Yoko Ono: To The Light, Serpentine Gallery, London

Childish and brainless, Ono lives down to her name

There is something almost exquisitely fatuous about the work of Yoko Ono. To such an extent, in fact, that as we walk around what amounts to an anthology of almost 50 years of so called art-making, we find ourselves falling into a kind of coma of disbelief that ideas so paper-thin, so emotionally weightless, could have continued to interest those whose job it is to put art of merit in front of the public. There's so much brainless gesturing here, so much dated radicalism, so much art about as valuable as a random puff of fetid air from last night's lover. Having said that, it is perhaps good to be reminded that we all still care passionately about John Lennon and his buttocks.

Consider an idea particular to this show, for example, Smilesfilm. Everyone is invited to participate. You go to a photo booth, smile at the camera, and all the smiles will eventually get uploaded to a film of smiling faces that will lift all our spirits, induce universal camaraderie, and perhaps even expunge hatred from the world. Are you kidding? Can anything have been imagined quite so irritating and simple-minded as this?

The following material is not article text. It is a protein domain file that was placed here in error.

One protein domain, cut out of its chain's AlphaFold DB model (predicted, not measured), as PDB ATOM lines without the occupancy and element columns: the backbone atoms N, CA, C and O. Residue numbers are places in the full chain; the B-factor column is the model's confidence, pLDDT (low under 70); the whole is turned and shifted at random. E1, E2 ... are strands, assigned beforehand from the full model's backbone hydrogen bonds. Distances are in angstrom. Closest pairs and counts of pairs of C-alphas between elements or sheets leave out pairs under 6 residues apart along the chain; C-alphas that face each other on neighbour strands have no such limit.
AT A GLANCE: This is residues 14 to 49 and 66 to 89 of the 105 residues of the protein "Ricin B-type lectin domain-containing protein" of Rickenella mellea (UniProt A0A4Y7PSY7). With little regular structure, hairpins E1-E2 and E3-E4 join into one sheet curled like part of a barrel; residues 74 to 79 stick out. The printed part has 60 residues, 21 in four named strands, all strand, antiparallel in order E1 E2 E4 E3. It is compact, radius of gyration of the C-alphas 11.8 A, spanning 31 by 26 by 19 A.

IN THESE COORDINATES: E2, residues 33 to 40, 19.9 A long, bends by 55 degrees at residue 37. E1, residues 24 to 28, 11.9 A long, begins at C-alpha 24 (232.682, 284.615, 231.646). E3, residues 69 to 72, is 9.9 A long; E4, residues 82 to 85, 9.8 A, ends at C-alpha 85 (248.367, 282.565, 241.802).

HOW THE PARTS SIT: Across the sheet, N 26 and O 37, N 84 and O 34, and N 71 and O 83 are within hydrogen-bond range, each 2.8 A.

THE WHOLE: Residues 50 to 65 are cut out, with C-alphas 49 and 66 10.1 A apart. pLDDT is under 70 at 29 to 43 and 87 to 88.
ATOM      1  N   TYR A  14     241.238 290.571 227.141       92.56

So much of the show is in this vein – tiny, faux-naif, childlike (childish, more like) ideas that supposedly exist to bond us in some ill-defined way or to open our eyes to the marvels of every insect on which we have not yet stepped. There are lots of very poor poems on the walls about how spaces are infinitely expandable in the mind. The show seems to include an element of the participatory, but perceptions can sometimes deceive. I come across a white stepladder mounted on a white plinth. On the ceiling above it there's a painting which seems to invite scrutiny. Does it have markings on it? Perhaps. A magnifying glass hangs in the air from a piece of string, within easy reach of the top of the ladder. May I go up, I ask an attendant? No. The last time this happened I was at the Mori Museum in Tokyo. I spotted a heap of smashed crockery and a hammer. This was by Yoko too. May I smash it a bit more? I asked. No.

Outside the gallery we come across the Wish Tree. Everyone is invited to write a wish on a label, and tie it to a branch. I read one or two. This is the one Yoko will swoon over if she ever gets to read it: "Wishes: world peace, equality, happiness." This is the one I liked best: "I wish I knew what to wish for."

Until 9 Sep (020-7402 6075)